Master Photographer Yann Arthus-Bertrand devoted five years in his project to photograph 6 continents from way above. What that painstaking patience yielded are these breathtaking, and often unusually different aerial shots of some of the most scenic places around the globe.
Bertrand’s intention was to arouse people’s consciousness towards a mindset on global sustainability, as well as its impact on the environment. Bertrand is the founder of the Goodplanet Foundation which intends to implement carbon offset programs, inspire public awareness on environmental issues and combat deforestation with the help of NGOs. His is also the founder of the Altitude Agency, the first ever press agency dedicated in the art of aerial photography.
Feast your eyes on Bertrand’s astounding compilation of aerial photos. The collection is an affirmation of how beautiful mother earth is. Seen from these lofty perspectives it is a virtual rainbow and kaleidoscope of colors in addition to delightful patterns, leaving one breathless and in a state of wonder.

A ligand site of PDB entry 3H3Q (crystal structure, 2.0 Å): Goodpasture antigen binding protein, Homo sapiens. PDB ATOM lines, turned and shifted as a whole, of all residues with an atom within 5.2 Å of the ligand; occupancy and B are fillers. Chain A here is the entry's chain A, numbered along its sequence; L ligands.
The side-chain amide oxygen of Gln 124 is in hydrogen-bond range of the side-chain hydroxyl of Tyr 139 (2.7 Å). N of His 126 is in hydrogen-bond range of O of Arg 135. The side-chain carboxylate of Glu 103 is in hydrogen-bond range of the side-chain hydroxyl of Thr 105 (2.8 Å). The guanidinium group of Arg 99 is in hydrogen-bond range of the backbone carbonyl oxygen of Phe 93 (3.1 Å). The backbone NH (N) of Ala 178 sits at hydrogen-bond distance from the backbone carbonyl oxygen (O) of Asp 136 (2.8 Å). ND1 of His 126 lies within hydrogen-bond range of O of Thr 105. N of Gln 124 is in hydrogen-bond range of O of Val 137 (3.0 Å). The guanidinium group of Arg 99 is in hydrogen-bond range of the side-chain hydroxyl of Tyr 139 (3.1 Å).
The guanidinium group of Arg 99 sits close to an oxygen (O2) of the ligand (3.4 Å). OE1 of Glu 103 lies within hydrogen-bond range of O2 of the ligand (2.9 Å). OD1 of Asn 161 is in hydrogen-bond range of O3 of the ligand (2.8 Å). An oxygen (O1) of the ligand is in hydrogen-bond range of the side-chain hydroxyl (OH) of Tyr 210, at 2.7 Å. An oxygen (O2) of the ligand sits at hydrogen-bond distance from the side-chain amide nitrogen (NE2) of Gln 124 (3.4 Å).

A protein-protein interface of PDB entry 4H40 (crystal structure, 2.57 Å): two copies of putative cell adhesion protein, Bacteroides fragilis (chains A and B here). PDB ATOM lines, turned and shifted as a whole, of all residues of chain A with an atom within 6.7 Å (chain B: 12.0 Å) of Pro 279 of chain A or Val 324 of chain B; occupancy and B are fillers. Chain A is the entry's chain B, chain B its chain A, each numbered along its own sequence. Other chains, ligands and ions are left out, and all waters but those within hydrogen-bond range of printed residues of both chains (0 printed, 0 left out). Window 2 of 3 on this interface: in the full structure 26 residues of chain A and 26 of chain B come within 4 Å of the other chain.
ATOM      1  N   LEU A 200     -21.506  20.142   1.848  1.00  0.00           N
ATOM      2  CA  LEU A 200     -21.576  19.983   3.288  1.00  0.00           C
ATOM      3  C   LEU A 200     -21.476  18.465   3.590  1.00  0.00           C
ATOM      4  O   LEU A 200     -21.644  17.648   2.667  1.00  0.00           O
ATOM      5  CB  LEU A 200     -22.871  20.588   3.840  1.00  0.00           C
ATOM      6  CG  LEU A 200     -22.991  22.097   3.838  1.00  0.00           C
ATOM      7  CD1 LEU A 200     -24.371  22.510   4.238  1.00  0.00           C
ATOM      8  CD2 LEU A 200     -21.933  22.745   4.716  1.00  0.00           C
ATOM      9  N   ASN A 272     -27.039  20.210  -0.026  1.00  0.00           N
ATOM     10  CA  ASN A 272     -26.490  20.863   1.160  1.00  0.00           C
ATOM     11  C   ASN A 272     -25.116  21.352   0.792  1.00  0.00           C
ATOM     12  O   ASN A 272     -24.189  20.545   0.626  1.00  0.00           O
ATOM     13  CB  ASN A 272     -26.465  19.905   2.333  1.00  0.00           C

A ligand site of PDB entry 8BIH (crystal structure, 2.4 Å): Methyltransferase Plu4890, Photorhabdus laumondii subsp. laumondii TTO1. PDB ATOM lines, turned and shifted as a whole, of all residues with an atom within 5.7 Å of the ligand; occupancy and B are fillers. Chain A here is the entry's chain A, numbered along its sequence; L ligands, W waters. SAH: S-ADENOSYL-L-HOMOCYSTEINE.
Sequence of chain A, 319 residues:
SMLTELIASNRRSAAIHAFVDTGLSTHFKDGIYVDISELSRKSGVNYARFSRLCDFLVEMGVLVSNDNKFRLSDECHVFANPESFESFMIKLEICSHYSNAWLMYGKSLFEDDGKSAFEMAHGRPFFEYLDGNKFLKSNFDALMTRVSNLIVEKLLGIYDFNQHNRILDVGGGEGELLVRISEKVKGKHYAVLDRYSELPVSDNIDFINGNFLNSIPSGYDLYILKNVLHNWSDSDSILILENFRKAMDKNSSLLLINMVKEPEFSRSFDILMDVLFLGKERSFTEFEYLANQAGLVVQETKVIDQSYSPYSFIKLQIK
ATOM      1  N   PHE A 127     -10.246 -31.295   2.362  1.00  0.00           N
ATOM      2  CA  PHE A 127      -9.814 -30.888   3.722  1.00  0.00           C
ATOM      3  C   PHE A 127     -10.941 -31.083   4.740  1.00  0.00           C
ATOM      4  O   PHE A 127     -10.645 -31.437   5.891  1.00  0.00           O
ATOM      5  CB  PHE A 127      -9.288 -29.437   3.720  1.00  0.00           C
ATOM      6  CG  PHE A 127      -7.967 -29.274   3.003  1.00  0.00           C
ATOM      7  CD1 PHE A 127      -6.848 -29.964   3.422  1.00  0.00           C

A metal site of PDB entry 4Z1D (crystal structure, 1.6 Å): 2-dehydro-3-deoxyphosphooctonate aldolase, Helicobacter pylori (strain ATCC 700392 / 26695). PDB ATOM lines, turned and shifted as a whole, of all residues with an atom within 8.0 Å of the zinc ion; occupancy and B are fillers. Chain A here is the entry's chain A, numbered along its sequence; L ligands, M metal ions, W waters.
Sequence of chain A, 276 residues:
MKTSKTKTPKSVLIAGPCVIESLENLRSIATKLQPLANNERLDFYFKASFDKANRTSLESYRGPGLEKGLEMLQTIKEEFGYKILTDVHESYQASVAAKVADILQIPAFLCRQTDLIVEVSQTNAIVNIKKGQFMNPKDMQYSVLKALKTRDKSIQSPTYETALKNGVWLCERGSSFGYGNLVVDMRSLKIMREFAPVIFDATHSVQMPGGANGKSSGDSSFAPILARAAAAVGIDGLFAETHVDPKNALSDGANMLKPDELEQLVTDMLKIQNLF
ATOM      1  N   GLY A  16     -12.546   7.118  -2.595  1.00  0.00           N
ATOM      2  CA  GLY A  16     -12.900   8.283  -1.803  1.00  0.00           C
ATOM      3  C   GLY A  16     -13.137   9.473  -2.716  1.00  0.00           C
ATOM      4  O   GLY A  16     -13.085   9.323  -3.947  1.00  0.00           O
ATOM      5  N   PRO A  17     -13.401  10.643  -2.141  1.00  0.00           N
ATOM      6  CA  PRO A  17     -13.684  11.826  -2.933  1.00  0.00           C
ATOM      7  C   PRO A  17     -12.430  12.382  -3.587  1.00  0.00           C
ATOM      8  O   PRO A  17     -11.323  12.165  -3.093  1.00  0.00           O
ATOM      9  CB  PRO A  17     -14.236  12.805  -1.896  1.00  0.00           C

Yann Arthus-Bertrand is a renowned French photographer, journalist, reporter and environmentalist. Bertrand’s sister Catherine is one of his most intimate collaborators, working with him in countless projects.
Bertrand has been passionate about nature and wildlife even from an early age. He formed the Altitude Agency in 1991 and to date it has amassed some 500,000 aerial images shot in more than a hundred countries by more than 100 lensmen.
In 1994 he initiated a study on the condition of the planet funded by UNESCO. In furtherance of the project, he shot a picture catalog of the world’s most gorgeous landscapes, snapped from hot-air balloons and choppers.
The pictures were compiled into a book called Earth from Above, selling in excess of 3 million copies, many of which were translated into two dozen languages.
An Earth from Above exhibition was mounted in 2000 which went on the road, travelling worldwide on a 110 city stomp. The exhibit was seen by an estimated 120 million viewers. In 2008, a DVD of the collection was released.
See Bertrand’s sublime aerial images here.